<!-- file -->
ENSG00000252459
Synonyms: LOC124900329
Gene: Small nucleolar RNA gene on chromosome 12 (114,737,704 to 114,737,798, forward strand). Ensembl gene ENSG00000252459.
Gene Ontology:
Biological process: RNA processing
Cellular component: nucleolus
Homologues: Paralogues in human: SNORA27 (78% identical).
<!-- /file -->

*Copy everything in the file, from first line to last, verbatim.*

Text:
ENSG00000252459
Synonyms: LOC124900329
Gene: Small nucleolar RNA gene on chromosome 12 (114,737,704 to 114,737,798, forward strand). Ensembl gene ENSG00000252459.
Gene Ontology:
Biological process: RNA processing
Cellular component: nucleolus
Homologues: Paralogues in human: SNORA27 (78% identical).